Israeli, PA police team up to improve West Bank traffic safety

Police from both groups spoke in Hebrew and Arabic, sometimes switching mid-sentence.

car crash 298.88 (photo credit: ZAKA)
car crash 298.88
(photo credit: ZAKA)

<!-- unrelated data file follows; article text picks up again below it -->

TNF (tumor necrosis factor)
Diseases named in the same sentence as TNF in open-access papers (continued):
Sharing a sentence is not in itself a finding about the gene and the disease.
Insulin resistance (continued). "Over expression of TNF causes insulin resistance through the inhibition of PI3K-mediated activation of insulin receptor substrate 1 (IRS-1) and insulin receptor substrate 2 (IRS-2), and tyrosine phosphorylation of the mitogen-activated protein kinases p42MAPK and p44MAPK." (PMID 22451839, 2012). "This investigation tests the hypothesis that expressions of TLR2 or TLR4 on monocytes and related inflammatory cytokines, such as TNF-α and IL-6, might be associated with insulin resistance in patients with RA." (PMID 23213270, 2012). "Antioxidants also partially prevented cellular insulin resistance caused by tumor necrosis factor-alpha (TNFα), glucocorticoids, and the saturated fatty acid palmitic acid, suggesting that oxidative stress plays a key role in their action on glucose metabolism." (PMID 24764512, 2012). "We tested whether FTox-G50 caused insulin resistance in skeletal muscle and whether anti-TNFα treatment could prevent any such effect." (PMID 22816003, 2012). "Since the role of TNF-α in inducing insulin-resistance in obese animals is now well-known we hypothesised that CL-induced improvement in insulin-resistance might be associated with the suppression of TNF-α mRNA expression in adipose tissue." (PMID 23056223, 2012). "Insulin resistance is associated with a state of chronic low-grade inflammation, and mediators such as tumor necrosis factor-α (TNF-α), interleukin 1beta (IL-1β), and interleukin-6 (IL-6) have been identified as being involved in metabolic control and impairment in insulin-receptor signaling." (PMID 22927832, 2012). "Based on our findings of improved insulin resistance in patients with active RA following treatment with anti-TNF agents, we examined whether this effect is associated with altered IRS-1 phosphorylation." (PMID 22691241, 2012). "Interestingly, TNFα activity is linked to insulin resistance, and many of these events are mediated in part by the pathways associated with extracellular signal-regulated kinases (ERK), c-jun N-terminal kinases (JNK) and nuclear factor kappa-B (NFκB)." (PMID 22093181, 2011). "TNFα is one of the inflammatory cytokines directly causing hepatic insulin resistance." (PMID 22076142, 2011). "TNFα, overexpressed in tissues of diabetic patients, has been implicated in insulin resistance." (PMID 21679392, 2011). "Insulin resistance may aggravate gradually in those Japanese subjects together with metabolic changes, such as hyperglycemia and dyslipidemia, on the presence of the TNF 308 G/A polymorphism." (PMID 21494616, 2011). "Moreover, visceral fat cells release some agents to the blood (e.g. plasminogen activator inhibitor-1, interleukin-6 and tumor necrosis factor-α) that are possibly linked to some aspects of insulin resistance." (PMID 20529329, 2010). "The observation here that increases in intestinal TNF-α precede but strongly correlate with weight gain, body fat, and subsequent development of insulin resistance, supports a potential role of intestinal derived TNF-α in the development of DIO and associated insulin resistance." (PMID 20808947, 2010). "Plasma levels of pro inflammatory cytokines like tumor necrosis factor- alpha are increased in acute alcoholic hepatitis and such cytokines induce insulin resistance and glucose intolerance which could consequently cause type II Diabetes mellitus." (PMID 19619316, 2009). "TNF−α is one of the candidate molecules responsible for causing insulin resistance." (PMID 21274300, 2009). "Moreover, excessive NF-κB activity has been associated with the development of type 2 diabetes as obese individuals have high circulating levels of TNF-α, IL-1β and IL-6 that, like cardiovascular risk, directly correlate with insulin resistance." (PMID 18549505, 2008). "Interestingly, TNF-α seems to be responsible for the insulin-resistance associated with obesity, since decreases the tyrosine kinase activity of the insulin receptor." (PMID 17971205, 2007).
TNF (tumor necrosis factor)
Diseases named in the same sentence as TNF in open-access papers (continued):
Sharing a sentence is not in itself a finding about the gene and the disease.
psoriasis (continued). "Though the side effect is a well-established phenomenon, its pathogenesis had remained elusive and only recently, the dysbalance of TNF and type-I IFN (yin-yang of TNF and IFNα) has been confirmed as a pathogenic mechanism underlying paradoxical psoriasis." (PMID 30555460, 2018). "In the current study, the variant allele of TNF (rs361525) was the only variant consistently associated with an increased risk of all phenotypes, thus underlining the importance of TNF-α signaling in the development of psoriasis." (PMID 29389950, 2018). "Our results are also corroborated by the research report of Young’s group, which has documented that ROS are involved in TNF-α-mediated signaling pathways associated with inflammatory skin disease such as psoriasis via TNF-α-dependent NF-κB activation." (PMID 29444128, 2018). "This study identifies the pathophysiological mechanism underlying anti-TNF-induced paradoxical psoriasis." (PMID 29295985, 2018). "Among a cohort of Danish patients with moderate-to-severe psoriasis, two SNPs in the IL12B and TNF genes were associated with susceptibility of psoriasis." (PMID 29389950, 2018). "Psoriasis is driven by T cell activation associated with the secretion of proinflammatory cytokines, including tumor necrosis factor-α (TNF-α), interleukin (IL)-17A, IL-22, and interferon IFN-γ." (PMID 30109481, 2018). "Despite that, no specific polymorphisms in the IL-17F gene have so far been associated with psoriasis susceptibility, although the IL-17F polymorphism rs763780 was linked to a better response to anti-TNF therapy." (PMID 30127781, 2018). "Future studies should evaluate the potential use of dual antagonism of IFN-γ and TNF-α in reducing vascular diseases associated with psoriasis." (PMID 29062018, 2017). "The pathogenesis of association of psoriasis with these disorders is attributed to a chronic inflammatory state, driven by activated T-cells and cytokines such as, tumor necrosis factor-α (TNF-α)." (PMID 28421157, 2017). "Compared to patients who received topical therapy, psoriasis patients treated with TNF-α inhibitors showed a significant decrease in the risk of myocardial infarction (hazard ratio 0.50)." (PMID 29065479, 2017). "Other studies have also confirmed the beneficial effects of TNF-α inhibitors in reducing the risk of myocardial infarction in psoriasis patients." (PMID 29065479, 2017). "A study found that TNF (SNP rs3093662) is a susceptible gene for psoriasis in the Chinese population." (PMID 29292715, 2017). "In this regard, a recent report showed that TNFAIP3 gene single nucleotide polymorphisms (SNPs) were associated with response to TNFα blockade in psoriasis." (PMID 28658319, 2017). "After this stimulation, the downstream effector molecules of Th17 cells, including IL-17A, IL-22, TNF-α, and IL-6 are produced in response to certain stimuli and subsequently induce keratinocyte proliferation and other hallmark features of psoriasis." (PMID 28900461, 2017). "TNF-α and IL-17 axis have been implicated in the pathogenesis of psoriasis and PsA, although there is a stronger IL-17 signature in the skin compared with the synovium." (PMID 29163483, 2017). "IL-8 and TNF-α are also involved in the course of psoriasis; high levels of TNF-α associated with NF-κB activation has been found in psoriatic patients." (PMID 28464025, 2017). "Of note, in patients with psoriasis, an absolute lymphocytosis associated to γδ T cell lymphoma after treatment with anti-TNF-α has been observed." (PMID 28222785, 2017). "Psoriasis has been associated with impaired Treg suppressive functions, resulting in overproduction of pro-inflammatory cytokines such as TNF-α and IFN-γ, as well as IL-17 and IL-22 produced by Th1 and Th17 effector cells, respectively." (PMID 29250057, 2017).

With deadly crashes a weekly occurrence on West Bank roadways, Israel Police and Palestinian Authority Police met Wednesday to try to share data, techniques and technology and improve the situation on the roads. There are currently no figures available to conduct even the most basic research on traffic safety, due to a lack of ongoing discourse between the two bodies. Even a statistic as simple as the number of people killed in West Bank crashes remains elusive. Traffic data from the Judea and Samaria District is frequently not even included in Israel Police statistics. But Colin Smith, head of mission for EU COPPS (European Union Coordinating Office for Palestinian Police Support), was optimistic that Wednesday's meeting at the Neveh Ilan Resort Hotel would help pave the way for more efficient and productive future partnerships. "We chose traffic as the first topic because it is among the least politically charged topics," he said. "The success of this conference will be to have another one." Smith said part of the inspiration to hold the conference had come from reading about the daily death toll on Israel's roadways and understanding that this was an area of concern to both parties. Approximately 60 traffic and District Coordination Liaison officers from the PA Police and the Israel Police's Judea and Samaria District took part in eight hours of workshops. Police from both groups spoke in Hebrew and Arabic, sometimes switching mid-sentence as they sought to describe their concerns to their counterparts. Police also participated in two of what Ch.-Supt. Dani Poleg described as "open conversations," in which officers from each organization fielded questions about the day-to-day operations in their ranks. The Israel Traffic Police displayed their road safety enforcement technologies, including Breathalyzers and red-light cameras. Police discussed collision investigation and the nuts and bolts of road infrastructure improvement - a hot topic in an area where most of the roads are undivided and consist of one lane in each direction. Israel Police officers at the meeting said they hoped a subsequent conference would be held to discuss forensics. Smith - an expert in policing in conflict zones, having previously worked in both Northern Ireland and Iraq - said he hoped to see future collaboration on other topics, including fighting organized crime, drug trafficking and vehicle theft.